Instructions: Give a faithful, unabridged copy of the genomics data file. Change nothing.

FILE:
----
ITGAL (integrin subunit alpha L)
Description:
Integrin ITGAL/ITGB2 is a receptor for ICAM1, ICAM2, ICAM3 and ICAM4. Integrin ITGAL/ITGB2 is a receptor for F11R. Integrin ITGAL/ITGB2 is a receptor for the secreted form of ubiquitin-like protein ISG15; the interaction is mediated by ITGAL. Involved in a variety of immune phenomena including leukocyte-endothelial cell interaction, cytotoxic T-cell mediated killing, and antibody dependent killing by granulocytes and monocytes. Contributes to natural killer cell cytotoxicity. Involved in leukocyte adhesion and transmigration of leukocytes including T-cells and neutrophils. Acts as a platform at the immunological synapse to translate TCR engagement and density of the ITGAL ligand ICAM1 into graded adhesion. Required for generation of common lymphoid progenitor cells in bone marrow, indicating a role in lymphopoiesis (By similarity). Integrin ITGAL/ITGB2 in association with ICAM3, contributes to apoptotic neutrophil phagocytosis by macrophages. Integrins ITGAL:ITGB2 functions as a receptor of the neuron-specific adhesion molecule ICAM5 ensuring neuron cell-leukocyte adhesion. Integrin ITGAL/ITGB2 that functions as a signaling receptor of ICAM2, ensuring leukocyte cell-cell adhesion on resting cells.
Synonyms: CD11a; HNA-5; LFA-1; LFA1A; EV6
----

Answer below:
ITGAL (integrin subunit alpha L)
Description:
Integrin ITGAL/ITGB2 is a receptor for ICAM1, ICAM2, ICAM3 and ICAM4. Integrin ITGAL/ITGB2 is a receptor for F11R. Integrin ITGAL/ITGB2 is a receptor for the secreted form of ubiquitin-like protein ISG15; the interaction is mediated by ITGAL. Involved in a variety of immune phenomena including leukocyte-endothelial cell interaction, cytotoxic T-cell mediated killing, and antibody dependent killing by granulocytes and monocytes. Contributes to natural killer cell cytotoxicity. Involved in leukocyte adhesion and transmigration of leukocytes including T-cells and neutrophils. Acts as a platform at the immunological synapse to translate TCR engagement and density of the ITGAL ligand ICAM1 into graded adhesion. Required for generation of common lymphoid progenitor cells in bone marrow, indicating a role in lymphopoiesis (By similarity). Integrin ITGAL/ITGB2 in association with ICAM3, contributes to apoptotic neutrophil phagocytosis by macrophages. Integrins ITGAL:ITGB2 functions as a receptor of the neuron-specific adhesion molecule ICAM5 ensuring neuron cell-leukocyte adhesion. Integrin ITGAL/ITGB2 that functions as a signaling receptor of ICAM2, ensuring leukocyte cell-cell adhesion on resting cells.
Synonyms: CD11a; HNA-5; LFA-1; LFA1A; EV6